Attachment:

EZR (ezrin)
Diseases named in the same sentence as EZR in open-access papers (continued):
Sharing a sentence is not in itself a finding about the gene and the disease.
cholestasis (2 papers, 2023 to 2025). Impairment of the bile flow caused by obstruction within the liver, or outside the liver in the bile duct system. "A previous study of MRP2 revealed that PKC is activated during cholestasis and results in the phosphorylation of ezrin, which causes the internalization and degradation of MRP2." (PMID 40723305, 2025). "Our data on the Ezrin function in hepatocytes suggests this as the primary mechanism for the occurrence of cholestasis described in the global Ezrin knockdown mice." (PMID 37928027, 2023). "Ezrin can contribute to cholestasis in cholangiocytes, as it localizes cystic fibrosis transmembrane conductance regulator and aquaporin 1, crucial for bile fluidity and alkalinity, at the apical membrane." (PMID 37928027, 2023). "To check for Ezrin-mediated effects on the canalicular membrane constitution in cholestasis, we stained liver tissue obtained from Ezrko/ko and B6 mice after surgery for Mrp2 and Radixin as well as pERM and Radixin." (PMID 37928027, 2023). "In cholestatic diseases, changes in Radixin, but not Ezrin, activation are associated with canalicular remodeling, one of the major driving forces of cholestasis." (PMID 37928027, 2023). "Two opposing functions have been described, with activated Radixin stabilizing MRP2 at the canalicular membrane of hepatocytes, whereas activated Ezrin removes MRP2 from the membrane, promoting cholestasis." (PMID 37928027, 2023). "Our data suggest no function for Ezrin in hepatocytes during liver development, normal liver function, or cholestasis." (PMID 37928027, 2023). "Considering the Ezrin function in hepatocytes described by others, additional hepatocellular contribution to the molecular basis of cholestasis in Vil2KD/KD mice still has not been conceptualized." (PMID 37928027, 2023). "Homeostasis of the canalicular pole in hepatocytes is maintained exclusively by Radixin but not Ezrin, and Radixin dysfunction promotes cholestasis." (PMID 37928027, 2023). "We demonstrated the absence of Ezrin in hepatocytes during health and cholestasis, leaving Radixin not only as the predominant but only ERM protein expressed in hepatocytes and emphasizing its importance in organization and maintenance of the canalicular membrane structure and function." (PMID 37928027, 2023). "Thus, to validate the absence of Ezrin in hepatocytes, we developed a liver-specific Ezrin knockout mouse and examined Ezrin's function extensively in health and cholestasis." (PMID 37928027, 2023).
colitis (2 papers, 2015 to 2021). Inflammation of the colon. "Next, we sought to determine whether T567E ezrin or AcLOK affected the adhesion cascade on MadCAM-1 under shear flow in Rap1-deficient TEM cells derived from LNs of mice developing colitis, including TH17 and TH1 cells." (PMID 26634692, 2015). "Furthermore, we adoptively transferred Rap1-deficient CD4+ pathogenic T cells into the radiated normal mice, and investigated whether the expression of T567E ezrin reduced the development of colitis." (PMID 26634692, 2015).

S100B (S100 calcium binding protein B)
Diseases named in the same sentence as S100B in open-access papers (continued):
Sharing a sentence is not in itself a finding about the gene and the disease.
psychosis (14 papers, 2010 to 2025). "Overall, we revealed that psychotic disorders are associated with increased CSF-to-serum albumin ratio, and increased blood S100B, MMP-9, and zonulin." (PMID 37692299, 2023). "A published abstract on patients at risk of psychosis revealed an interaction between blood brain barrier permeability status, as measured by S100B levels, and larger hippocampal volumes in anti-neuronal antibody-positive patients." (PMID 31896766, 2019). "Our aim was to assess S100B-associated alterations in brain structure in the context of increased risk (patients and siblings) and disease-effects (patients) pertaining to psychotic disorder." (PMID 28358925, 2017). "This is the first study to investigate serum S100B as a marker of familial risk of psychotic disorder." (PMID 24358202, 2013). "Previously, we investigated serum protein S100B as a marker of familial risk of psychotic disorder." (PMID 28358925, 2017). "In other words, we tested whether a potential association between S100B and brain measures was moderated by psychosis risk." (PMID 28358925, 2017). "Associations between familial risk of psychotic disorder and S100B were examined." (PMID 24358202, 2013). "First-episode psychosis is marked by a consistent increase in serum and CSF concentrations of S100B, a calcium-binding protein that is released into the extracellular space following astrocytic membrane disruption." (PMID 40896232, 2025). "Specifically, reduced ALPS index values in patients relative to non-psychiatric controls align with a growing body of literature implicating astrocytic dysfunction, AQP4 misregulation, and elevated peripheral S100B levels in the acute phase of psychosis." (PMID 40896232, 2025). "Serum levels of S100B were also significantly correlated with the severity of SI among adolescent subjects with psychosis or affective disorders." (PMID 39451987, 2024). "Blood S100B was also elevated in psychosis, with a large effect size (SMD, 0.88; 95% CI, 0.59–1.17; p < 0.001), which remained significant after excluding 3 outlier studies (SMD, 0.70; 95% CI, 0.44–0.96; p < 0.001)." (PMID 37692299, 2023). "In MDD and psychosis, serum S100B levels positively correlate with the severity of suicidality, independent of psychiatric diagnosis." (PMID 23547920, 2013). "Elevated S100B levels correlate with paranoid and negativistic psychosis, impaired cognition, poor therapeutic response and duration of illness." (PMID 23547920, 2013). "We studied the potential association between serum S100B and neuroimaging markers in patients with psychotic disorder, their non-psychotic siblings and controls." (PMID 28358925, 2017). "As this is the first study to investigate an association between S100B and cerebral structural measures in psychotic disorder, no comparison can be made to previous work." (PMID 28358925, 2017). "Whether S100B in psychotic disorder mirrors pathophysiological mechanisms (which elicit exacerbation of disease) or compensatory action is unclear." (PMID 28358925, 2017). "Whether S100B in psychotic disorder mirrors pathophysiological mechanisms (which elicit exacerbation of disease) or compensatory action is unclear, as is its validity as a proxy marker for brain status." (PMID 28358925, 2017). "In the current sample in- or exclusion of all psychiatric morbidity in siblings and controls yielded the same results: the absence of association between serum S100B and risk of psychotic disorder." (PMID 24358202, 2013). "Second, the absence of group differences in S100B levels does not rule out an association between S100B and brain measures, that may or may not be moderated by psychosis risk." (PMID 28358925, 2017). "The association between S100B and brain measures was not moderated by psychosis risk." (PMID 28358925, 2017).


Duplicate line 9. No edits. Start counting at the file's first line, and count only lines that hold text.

psychosis (14 papers, 2010 to 2025). "Overall, we revealed that psychotic disorders are associated with increased CSF-to-serum albumin ratio, and increased blood S100B, MMP-9, and zonulin." (PMID 37692299, 2023). "A published abstract on patients at risk of psychosis revealed an interaction between blood brain barrier permeability status, as measured by S100B levels, and larger hippocampal volumes in anti-neuronal antibody-positive patients." (PMID 31896766, 2019). "Our aim was to assess S100B-associated alterations in brain structure in the context of increased risk (patients and siblings) and disease-effects (patients) pertaining to psychotic disorder." (PMID 28358925, 2017). "This is the first study to investigate serum S100B as a marker of familial risk of psychotic disorder." (PMID 24358202, 2013). "Previously, we investigated serum protein S100B as a marker of familial risk of psychotic disorder." (PMID 28358925, 2017). "In other words, we tested whether a potential association between S100B and brain measures was moderated by psychosis risk." (PMID 28358925, 2017). "Associations between familial risk of psychotic disorder and S100B were examined." (PMID 24358202, 2013). "First-episode psychosis is marked by a consistent increase in serum and CSF concentrations of S100B, a calcium-binding protein that is released into the extracellular space following astrocytic membrane disruption." (PMID 40896232, 2025). "Specifically, reduced ALPS index values in patients relative to non-psychiatric controls align with a growing body of literature implicating astrocytic dysfunction, AQP4 misregulation, and elevated peripheral S100B levels in the acute phase of psychosis." (PMID 40896232, 2025). "Serum levels of S100B were also significantly correlated with the severity of SI among adolescent subjects with psychosis or affective disorders." (PMID 39451987, 2024). "Blood S100B was also elevated in psychosis, with a large effect size (SMD, 0.88; 95% CI, 0.59–1.17; p < 0.001), which remained significant after excluding 3 outlier studies (SMD, 0.70; 95% CI, 0.44–0.96; p < 0.001)." (PMID 37692299, 2023). "In MDD and psychosis, serum S100B levels positively correlate with the severity of suicidality, independent of psychiatric diagnosis." (PMID 23547920, 2013). "Elevated S100B levels correlate with paranoid and negativistic psychosis, impaired cognition, poor therapeutic response and duration of illness." (PMID 23547920, 2013). "We studied the potential association between serum S100B and neuroimaging markers in patients with psychotic disorder, their non-psychotic siblings and controls." (PMID 28358925, 2017). "As this is the first study to investigate an association between S100B and cerebral structural measures in psychotic disorder, no comparison can be made to previous work." (PMID 28358925, 2017). "Whether S100B in psychotic disorder mirrors pathophysiological mechanisms (which elicit exacerbation of disease) or compensatory action is unclear." (PMID 28358925, 2017). "Whether S100B in psychotic disorder mirrors pathophysiological mechanisms (which elicit exacerbation of disease) or compensatory action is unclear, as is its validity as a proxy marker for brain status." (PMID 28358925, 2017). "In the current sample in- or exclusion of all psychiatric morbidity in siblings and controls yielded the same results: the absence of association between serum S100B and risk of psychotic disorder." (PMID 24358202, 2013). "Second, the absence of group differences in S100B levels does not rule out an association between S100B and brain measures, that may or may not be moderated by psychosis risk." (PMID 28358925, 2017). "The association between S100B and brain measures was not moderated by psychosis risk." (PMID 28358925, 2017).